In the case of Attrill & others v Dresdner Kleinwort Ltd and another company the claimants were employees of the first defendant bank (‘the bank’). Their contracts of employment incorporated the bank's employee handbook. Part of the handbook (section 1.4) conferred on the bank the power to unilaterally vary the contract. It also stated that when a change affected a group of employees, notification could be made by display on the notices boards or the bank's intranet.
In August 2008, it was announced that the bank's owner (Allianz) had agreed to sell the bank to the second defendant company (Commerzbank). As a result, the bank's senior management and the Financial Services Authority expressed concern that there was a risk of a mass exodus of staff. The bank announced the creation of a guaranteed retention bonus pool. The announcement was made at a 'Town Hall' meeting and simultaneously broadcast on the bank's intranet. In October 2008, the bank's human resources department emailed the bank's employees stating that bonuses would be paid in full in January 2009. In December 2008, there was a meeting of the bank's board, at which the board resolved to introduce a material adverse change clause into the bonus letters, stating that the bonus would be adjusted if material negative deviations in the bank's revenue were established. Therefore, the bank wrote again to its employees stating that the bank's financial position would be reviewed in January 2009 and that the bank reserved the right to review the payment of bonuses and, if necessary, to reduce it. In February 2009 the bank decided to reduce the bonus by 90% and, in some cases, to not pay a bonus at all.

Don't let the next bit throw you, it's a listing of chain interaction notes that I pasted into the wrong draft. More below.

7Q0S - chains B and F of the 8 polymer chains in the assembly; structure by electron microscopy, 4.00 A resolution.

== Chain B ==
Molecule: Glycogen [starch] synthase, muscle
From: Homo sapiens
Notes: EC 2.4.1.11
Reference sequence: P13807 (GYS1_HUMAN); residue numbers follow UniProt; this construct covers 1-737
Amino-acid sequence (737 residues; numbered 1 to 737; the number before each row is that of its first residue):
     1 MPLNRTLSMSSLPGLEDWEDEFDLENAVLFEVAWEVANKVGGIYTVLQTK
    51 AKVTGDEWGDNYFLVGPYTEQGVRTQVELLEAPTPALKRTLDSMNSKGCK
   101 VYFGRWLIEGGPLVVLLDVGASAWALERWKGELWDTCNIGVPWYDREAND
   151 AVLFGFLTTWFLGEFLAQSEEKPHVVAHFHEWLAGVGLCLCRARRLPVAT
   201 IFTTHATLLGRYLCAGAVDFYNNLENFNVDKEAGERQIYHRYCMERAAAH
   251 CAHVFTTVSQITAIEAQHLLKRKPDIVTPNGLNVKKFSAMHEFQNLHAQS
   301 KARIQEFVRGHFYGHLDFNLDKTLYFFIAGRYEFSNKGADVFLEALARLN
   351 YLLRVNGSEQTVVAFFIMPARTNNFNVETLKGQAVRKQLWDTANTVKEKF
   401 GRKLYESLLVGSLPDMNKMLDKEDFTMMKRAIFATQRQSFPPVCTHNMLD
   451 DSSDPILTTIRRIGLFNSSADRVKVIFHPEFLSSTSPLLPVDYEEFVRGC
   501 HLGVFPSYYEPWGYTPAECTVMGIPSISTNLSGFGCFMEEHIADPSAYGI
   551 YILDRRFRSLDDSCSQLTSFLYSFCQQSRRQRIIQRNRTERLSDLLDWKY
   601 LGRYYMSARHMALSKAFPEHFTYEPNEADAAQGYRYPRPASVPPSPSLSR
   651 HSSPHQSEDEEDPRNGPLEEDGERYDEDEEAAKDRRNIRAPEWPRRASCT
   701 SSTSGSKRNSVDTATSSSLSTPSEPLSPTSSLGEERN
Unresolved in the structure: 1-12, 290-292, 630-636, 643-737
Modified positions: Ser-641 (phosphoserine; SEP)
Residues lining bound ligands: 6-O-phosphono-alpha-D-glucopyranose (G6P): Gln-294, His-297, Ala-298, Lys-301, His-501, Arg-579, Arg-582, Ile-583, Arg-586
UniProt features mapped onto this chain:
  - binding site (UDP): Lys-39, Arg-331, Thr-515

The claimants issued proceedings claiming sums due as bonuses. The primary issues before the judge were whether the announcement of August 2008 had created a binding obligation on the bank to pay the claimants, and whether the introduction of the MAC clause had amounted to a breach of the implied duty of mutual trust and confidence. The judge found:
The bank appealed, and the issues for determination were,
The appeal would be dismissed.
Accordingly, the appeal would be dismissed as there had been an effective unilateral contractual amendment pursuant to section 1.4 of the handbook, and there had been, in any event, a binding contractual promise resulting from the terms of the promise and the circumstances in which it had been made.
Published on 29/11/2013